⇒Please click on the title of each post to open up the whole post with the photos.
August 12, 2019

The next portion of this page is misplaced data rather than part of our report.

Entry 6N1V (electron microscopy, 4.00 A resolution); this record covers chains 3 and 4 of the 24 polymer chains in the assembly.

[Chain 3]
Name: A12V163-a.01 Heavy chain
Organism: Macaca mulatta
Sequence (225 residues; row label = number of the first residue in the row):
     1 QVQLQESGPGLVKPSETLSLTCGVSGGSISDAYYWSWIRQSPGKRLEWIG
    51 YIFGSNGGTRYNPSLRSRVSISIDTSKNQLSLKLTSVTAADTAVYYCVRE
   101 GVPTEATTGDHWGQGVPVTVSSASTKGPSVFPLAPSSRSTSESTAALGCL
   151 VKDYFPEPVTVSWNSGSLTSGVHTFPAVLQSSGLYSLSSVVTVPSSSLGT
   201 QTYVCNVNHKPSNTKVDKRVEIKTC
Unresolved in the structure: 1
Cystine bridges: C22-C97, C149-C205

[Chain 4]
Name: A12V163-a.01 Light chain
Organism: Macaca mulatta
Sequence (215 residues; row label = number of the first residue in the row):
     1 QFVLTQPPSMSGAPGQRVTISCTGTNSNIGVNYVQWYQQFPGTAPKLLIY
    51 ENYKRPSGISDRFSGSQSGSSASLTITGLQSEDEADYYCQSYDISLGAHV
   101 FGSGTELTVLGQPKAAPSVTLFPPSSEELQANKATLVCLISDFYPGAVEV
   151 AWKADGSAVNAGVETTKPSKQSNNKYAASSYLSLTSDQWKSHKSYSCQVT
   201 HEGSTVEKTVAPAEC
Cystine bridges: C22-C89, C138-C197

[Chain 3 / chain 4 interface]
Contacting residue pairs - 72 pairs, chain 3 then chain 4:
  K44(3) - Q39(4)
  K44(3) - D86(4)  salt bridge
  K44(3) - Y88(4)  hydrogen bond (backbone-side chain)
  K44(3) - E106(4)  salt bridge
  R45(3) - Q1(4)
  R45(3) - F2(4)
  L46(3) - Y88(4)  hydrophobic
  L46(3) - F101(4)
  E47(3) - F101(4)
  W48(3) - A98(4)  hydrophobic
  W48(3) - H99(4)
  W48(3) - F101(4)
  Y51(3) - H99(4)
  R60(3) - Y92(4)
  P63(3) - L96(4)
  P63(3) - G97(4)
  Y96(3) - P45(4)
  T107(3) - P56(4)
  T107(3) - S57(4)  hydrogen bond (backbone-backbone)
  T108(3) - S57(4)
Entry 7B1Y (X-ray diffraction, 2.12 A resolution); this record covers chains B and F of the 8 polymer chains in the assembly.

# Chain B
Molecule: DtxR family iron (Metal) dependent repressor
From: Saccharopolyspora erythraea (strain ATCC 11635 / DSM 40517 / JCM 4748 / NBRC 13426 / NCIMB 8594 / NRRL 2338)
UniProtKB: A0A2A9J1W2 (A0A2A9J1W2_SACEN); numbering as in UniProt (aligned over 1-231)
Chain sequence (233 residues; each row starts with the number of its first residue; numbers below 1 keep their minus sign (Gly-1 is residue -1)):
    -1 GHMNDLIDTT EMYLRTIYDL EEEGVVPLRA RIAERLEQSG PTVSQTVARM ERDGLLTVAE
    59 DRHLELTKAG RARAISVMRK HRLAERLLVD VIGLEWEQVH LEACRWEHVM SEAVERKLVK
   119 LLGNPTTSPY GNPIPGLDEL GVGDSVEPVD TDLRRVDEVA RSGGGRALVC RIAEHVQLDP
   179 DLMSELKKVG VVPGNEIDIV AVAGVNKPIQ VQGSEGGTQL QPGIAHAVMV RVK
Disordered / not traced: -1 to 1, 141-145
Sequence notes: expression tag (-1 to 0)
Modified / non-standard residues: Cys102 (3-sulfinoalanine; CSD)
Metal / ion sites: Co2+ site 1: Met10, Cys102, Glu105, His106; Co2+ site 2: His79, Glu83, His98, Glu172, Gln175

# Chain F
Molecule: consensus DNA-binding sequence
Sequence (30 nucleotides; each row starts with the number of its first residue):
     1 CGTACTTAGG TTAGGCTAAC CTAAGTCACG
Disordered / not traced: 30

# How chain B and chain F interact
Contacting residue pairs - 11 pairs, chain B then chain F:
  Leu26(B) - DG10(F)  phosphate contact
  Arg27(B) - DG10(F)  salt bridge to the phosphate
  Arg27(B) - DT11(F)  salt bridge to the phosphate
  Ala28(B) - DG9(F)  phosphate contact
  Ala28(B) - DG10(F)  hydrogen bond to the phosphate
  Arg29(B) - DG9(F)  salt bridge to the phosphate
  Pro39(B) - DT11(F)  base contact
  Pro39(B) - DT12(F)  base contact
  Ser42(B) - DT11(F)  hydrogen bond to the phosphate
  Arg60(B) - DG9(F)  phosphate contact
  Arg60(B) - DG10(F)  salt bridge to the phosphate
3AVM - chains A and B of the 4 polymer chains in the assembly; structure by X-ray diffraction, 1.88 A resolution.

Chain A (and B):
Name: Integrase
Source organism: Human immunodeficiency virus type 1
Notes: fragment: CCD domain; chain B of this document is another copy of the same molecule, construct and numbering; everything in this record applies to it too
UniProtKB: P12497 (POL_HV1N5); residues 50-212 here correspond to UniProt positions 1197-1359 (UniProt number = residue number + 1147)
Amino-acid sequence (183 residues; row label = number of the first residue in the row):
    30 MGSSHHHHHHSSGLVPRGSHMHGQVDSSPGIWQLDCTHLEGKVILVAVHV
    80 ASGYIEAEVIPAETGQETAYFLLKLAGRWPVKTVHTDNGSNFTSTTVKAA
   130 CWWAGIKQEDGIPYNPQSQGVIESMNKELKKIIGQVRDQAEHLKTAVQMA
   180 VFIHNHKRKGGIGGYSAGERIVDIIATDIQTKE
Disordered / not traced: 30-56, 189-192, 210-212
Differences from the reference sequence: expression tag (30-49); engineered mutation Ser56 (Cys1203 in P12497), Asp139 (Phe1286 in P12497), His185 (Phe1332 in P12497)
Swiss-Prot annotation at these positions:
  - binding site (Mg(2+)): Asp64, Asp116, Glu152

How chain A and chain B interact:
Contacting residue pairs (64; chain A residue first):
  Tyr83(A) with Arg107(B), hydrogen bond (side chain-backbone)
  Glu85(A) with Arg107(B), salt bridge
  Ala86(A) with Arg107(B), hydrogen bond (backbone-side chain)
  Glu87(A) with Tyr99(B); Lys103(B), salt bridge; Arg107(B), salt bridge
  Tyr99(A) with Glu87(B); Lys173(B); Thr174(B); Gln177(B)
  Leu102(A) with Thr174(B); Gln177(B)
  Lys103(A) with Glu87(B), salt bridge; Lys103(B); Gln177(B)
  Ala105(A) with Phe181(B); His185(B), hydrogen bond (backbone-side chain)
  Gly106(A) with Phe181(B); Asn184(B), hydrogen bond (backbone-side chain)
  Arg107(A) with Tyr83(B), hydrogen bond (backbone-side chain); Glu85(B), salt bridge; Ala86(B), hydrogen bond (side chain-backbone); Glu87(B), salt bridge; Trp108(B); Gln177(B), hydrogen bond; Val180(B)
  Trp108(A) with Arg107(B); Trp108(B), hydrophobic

This is a continuation of last week’s blog on using Snapseed to make your pet photos better. If you didn’t read last week’s, here is a link: https://stephaniesabourinphotography.com/2019/08/02/how-to-use-snapseed-to-make-your-photos-better/ The tools I discussed last week are my most used tools. This week I will discuss some of the other tools available. Have you ever been so caught up in a moment that you ended up taking a crooked photo? The Rotate tool is perfect to fix a horizon line that is not straight. All you need to do is use your finger to move the photo to the position where it looks best to you. You could also use this tool to flip your photo horizontally. Perspective is not a tool I use for pet photographs, but you might find it useful when photographing buildings. Have you ever photographed buildings or trees and they look closer together at the top than at the bottom? If you want to fix that, this tool will do it. You can touch any one of the four corners and push them in or pull them out to get things better lined up so that they are parallel and straight from top to bottom. If your picture is smaller than the original size, the fill mode will do its best to supply a background that matches the rest, sometimes more successfully than others. The Expand tool allows you to make your photo larger to fit a certain format. In this photo of a deer, the original was a square, but using expand I made it into a rectangle. The app fills in the new area with background like you already have, and again this works best in simpler photos like this one. One good use for this is to give a pet some extra space to run into or look into visually in a photo. The Selective tool allows you to brighten or darken one area without making adjustments to the whole photo. You might choose to add a little brightness to an area in shadows or a dark dog’s face. Just go easy to keep it looking natural. The Brush tool is another way to lighten or darken certain areas of your picture. You can control how much you want to lighten or darken with the exposure brush or the dodge and burn brush. I find the dodge and burn brush more harsh than the exposure brush. You can also move the brush back to zero and erase areas where you have made a mistake in over brightening or darkening. Also in this tool is a Saturation brush. You can use it to selectively intensify or bleach out a color. Look how much more orange this deer looks after using the saturation brush. Now I would not use it this way, but sometimes I do to either give a flower a little more pop or to tone down a too bright collar. The Healing tool allows you to remove small objects from your picture. Sometimes it works great and sometimes it is a disaster! In this picture below, I chose healing and then used my finger to highlight the grey gravel road, and, voila, the road has disappeared. If you have something annoying in a photo, like a piece of trash or a cup on a table, etc, then this tool may be able to solve your problems. The HDRscape tool is designed to increase saturation and contrast. It can look good or really fake. Thankfully there is a slider so that you can control how much you want. It also has different applications for people of landscapes. Here I put the HDR slider to 100% just so you could see the difference it made in the photo. It is too much. I am just going to highlight a couple of other rolls at use. I sometimes use Vignette to darken the edges of the photo to draw attention to the center. Below I did it to extreme just so you can see what it can do, but normally I use it just a touch, almost unnoticeably, to just help direct the viewer’s eye. I like the Frame tool to give a photo a finished look or to help set it off from the background. There are a number of choices available. Here is the deer with a subtle vignette and a frame. Those are the tools I use. There are a few more that you can play with and see if they match your style. Have fun experimenting and remember to ask me any questions you have. I can go into more details if you struggle on any tool.